• Actions: Assists flexor digitorum longus in flexing the lateral four digits.
  • Innervation: Lateral plantar nerve.

Lumbricals

There are four lumbrical muscles in the foot. They are each located medial to their respective tendon of the flexor digitorum longus.

  • Attachments: Originates from the tendons of flexor digitorum longus. Attaches to the extensor hoods of the lateral four digits.
  • Actions: Flexes at the metatarsophalangeal joints, while extending the interphalangeal joints.
  • Innervation: The most medial lumbrical is innervated by the medial plantar nerve. The remaining three are innervated by the lateral plantar nerve.

Third Layer

The third layer contains three muscles. The flexor hallucis brevis and adductor hallucis are associated with movements of the great toe. The remaining muscle, the flexor digiti minimi brevis, moves the little toe.

Flexor Hallucis Brevis

The flexor hallucis brevis muscle is located on the medial side of the foot. It originates from two places on the sole of the foot.

  • Attachments: Originates from the plantar surfaces of the cuboid and lateral cuneiforms, and from the tendon of the posterior tibialis tendon. Attaches to the base of the proximal phalanx of the great toe.
  • Actions: Flexes the proximal phalanx of the great toe at the metatarsophalangeal joint.
  • Innervation: Medial plantar nerve.
Fig 1.2 - The third layer of plantar muscles.

Fig 4 – The third layer of plantar muscles.

Adductor Hallucis

The adductor hallucis muscle is located laterally to the flexor hallucis brevis. It consists of an oblique and transverse head.

  • Attachments: The oblique head originates from the bases of the 2nd, 3rd and 4th metatarsals. The transverse head originates from the plantar ligaments of the metatarsophalangeal joints. Both heads attach to the lateral base of the proximal phalanx of the great toe.
  • Actions: Adduct the great toe. Assists in forming the transverse arch of the foot.
  • Innervation: Deep branch of lateral plantar nerve.

Flexor Digiti Minimi Brevis

The flexor digiti minimi brevis muscle is located on the lateral side of the foot, underneath the metatarsal of the little toe. It resembles the interossei in structure.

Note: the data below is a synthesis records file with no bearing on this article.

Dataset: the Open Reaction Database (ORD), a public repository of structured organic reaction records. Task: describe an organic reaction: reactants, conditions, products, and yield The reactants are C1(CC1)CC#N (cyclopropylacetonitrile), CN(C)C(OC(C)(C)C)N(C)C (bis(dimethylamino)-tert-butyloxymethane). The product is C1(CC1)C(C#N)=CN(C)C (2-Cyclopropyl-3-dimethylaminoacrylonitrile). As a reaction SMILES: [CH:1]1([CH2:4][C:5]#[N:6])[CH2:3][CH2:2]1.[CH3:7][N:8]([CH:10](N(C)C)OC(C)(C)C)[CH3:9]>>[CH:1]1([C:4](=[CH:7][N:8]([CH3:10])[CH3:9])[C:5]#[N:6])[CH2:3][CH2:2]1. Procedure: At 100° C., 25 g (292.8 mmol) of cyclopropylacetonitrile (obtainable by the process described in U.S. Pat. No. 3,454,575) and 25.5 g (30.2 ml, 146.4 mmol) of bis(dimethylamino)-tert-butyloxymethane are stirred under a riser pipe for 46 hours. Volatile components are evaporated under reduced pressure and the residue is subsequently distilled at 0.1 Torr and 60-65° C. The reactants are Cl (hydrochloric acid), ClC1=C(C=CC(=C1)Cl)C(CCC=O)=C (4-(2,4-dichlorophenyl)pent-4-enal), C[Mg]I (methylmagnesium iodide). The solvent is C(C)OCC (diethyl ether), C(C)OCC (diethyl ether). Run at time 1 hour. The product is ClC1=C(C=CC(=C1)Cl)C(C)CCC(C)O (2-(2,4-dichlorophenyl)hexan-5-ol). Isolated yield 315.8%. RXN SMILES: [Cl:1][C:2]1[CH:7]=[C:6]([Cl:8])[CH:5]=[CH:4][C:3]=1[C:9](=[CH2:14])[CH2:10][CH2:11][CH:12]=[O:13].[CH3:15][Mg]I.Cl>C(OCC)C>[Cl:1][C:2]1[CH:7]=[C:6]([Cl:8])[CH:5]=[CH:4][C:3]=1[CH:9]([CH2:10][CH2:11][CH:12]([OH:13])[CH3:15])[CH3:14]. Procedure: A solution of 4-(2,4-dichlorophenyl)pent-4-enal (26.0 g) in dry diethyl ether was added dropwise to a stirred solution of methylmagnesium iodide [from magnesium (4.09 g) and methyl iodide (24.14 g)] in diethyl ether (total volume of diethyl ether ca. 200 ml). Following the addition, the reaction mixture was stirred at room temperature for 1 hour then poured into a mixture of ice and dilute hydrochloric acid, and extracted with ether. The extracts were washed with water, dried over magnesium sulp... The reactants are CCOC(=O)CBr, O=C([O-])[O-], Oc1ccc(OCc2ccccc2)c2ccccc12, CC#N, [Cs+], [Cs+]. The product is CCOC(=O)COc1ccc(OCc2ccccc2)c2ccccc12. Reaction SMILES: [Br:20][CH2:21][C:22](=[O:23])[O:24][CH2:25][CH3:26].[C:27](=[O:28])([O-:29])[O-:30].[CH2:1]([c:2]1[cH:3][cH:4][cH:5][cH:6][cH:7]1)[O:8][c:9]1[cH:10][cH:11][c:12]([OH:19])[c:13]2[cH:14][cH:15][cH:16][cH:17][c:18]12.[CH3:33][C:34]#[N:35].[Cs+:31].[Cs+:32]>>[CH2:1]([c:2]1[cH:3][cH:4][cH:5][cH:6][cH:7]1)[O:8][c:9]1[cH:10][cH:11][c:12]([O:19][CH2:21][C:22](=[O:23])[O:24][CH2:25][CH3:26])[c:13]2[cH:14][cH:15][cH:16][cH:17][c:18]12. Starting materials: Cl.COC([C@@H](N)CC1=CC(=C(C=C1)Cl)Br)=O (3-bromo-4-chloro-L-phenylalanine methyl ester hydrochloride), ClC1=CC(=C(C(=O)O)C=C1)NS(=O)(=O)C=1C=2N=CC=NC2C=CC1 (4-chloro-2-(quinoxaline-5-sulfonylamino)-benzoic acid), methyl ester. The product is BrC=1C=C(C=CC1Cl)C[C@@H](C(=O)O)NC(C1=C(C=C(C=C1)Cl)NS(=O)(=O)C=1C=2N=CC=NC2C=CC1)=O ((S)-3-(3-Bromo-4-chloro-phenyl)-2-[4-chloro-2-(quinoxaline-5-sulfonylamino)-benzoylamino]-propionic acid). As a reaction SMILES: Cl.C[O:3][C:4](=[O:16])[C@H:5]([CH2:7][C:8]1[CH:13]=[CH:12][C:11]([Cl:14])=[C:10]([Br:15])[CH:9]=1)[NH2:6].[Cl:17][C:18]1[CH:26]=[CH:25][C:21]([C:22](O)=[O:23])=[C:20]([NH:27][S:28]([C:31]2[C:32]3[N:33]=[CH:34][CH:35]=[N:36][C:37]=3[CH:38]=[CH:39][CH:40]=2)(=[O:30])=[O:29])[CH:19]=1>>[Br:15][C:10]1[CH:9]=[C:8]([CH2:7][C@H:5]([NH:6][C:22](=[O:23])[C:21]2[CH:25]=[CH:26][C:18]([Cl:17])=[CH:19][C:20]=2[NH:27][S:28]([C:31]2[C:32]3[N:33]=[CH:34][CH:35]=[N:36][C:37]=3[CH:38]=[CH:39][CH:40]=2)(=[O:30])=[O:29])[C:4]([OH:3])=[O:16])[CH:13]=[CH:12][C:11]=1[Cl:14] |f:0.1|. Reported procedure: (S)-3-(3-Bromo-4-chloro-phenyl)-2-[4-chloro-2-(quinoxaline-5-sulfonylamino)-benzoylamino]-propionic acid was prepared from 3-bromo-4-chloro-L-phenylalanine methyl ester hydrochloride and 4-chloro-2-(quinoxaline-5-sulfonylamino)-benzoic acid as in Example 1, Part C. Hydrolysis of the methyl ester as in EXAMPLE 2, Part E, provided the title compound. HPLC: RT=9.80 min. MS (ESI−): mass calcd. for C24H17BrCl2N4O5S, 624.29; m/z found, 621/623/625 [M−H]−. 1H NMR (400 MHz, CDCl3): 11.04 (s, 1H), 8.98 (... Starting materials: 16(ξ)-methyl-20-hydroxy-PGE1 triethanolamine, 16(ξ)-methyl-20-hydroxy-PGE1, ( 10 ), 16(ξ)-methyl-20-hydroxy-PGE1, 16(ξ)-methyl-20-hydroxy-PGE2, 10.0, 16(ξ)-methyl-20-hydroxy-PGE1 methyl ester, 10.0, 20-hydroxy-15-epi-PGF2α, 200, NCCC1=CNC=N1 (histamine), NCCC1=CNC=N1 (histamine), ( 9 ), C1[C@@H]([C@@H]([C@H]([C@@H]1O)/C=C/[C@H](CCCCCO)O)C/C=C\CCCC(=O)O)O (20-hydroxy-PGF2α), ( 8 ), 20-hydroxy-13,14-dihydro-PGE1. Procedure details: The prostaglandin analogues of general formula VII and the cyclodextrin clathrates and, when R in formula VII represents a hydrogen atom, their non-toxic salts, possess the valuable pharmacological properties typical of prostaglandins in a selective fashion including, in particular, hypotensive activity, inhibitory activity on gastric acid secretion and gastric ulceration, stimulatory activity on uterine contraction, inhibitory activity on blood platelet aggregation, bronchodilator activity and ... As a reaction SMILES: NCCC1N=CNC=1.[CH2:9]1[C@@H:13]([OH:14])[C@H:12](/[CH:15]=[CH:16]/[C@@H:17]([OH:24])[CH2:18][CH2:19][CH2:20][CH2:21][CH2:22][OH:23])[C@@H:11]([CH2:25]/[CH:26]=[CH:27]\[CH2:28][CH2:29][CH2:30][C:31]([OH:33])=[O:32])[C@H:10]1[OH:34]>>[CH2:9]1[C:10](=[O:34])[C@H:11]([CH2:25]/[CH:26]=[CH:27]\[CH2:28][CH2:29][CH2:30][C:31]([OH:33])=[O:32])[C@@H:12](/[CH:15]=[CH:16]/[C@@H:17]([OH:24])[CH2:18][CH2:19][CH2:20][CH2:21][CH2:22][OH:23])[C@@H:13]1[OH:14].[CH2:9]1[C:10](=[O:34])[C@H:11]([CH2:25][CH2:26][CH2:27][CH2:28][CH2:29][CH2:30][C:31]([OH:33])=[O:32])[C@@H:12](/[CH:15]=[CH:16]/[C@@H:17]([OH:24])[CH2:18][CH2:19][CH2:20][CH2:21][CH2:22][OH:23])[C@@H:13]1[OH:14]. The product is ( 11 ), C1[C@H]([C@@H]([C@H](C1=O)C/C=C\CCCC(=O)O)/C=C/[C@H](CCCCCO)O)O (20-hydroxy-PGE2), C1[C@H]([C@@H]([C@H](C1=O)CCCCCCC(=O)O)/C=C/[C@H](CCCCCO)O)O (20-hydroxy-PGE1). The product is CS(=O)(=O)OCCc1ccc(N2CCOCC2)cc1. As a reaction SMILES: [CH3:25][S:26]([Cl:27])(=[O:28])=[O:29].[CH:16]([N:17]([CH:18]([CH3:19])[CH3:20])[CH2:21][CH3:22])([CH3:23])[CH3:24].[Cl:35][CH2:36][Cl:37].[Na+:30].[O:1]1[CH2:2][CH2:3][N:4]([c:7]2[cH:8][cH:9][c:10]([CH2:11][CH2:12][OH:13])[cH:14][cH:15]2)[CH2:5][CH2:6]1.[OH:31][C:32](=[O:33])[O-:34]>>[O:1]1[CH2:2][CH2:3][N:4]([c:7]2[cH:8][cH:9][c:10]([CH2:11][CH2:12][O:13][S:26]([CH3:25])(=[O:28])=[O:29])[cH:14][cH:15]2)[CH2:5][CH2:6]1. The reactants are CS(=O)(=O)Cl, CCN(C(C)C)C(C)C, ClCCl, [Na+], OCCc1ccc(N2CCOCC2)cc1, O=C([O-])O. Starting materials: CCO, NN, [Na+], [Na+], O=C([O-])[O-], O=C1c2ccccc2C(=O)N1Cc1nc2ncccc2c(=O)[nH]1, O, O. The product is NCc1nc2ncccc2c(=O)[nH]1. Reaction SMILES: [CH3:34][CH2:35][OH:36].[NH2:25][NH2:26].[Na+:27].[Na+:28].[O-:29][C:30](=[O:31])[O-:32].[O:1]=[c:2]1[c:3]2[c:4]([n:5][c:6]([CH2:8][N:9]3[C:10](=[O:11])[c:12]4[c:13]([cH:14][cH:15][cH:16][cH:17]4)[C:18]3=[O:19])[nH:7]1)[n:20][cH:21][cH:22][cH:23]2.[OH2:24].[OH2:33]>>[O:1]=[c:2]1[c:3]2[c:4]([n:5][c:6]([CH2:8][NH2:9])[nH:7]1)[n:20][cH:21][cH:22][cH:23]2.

• Attachments: Originates from the base of the fifth metatarsal. Attaches to the base of the proximal phalanx of the fifth digit.
  • Actions: Flexes the proximal phalanx of the fifth digit.
  • Innervation: Superficial branch of lateral plantar nerve.

Fourth Layer

The plantar and dorsal interossei comprise the fourth and final plantar muscle layer.  The plantar interossei have a unipennate morphology, while the dorsal interossei are bipennate.

Plantar Interossei

There are three plantar interossei, which are located between the metatarsals. Each arises from a single metatarsal.

  • Attachments: Originates from the medial side of metatarsals three to five. Attaches to the medial sides of the phalanges of digits three to five.
  • Actions: Adduct digits three to five and flex the metatarsophalangeal joints.
  • Innervation: Lateral plantar nerve.

Dorsal Interossei

There are four dorsal interossei, which are located between the metatarsals. Each arises from two metatarsals.

  • Attachments: Originates from the sides of metatarsals one to five. The first muscle attaches to the medial side of the proximal phalanx of the second digit. The second to fourth interossei attach to the lateral sides of the proximal phalanxes of digits two to four.
  • Actions: Abduct digits two to four and flex the metatarsophalangeal joints.
  • Innervation: Lateral plantar nerve.
Fig 5 - The fourth layer of the plantar muscles. Note the unipennate shape of the plantar interossei, and the bipennate shape of the dorsal interossei

Fig 5 – The fourth layer of the plantar muscles. Note the unipennate shape of the plantar interossei, and the bipennate shape of the dorsal interossei

Clinical Relevance

Contusion of Extensor Digitorum Brevis

Tearing of the extensor digitorum brevis muscle fibres will result in a haematoma. This produces a characteristic swelling anteromedial to the lateral malleolus – differentiating it from a sprained ankle (for which it is often confused).

Medial Plantar Nerve Entrapment

The medial plantar nerve can become compressed and irritated as it passes deep to the abductor hallucis muscle. This can cause aching, numbness and paraesthesia on the medial side of the sole of the foot. The muscle can become compressed during repetitive eversion of the foot, which may occur in some sports such as gymnastics.

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Which nerve innervates extensor digitorum brevis and extensor hallucis brevis?

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Which of the following muscles is innervated by the lateral plantar nerve?

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Which of the following correctly describes the shape of the plantar and dorsal interossei respectively?

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The action of the lumbricals is to...

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Where does swelling appear with an extensor digitorum brevis contusion?